A Lodge ought to assemble for work at least once in every calendar month, or as often as the by-laws of each particular Lodge require; and must consist of one Master, two Wardens, Secretary, Treasurer, two Deacons, two Stewards, a Tyler, and as many members as the majority of the Lodge from time to time think proper; although more than forty or fifty, when they can attend regularly, are generally found inconvenient for working to advantage ; and therefore, when a lodge comes to be thus numerous, some of the ablest master workmen, and others under their direction, will obtain leave to separate, and apply to the Grand Lodge for a warrant to work by themselves, in order to the further advancement of the order. But such warrant cannot be granted to any number of Masons, nor can a new Lodge be formed, unless there be among them three Master Masons, to be nominated and installed officers, for governing and instructing the brethren of such Lodge, and promoting them in due time according to merit.



Preferment among Masons depends on real worth and personal merit only, in order that the society may be well served, and the ancient order maintained.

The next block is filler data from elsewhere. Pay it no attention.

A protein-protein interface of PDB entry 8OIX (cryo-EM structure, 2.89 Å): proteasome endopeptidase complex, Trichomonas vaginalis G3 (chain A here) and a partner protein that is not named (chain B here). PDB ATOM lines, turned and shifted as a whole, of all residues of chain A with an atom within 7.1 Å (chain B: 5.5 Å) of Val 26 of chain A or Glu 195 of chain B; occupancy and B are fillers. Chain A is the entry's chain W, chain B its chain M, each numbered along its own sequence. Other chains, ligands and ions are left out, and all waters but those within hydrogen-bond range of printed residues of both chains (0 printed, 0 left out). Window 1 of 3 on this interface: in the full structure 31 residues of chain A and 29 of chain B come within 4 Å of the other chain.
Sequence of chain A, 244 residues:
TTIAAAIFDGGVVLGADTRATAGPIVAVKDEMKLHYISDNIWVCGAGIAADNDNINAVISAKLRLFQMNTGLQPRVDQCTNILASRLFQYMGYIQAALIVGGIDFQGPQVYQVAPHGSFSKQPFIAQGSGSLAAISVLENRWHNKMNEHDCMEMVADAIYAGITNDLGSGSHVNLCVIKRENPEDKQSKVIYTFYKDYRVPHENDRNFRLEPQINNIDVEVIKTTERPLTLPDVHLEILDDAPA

No brother should be elected to serve as master or presiding officer, until he has first served a Lodge in the capacity of Warden ; unless in extraordinary cases, or when a new Lodge is formed, and no Pastmaster or former Wardens can be found among them. But three Master Masons, although they have not served in any offices, may, if well skilled in the art, be constituted Master and Wardens of such new Lodge, or of any old I.odge, in such cases as laid down by the rules and regulations of the Grand Lodge, under whose jurisdiction they are; it is a duty incumbent on the presiding officer, and in fact of every subordinate officer and member, to qualify themselves thoroughly for the offices they are called upon to fill, or to the work entrusted to them.

The Master of the Lodge shall be annually chosen by ballot,* on a stated meeting, of which each member ought to receive special notice ; a majority of the votes is necessary for an election. In like manner, at the same time, the Lodge proceeds in the choice of all the other officers. Care ought to be taken that none be put in nomination for favour or affection, birth or fortune, except the consideration of real merit, and ability to fill the office. The Master of every regular Lodge duly elected and installed, has it in especial charge, as appertaining to his office, duty and dignity, to see that the by-laws of his Lodge, as well as the general regulations of the Grand Lodge, be duly observed ; that his Wardens discharge their duty, and be examples of diligence to the fraternity; that true and exact minutes of the proceedings be made and kept by the Secretary ; that the Treasurer keep and render just accounts, at such times as the by-laws require it, and that all the property of the Lodge be taken proper care of, and no money expended unless by a legal vote of the Lodge.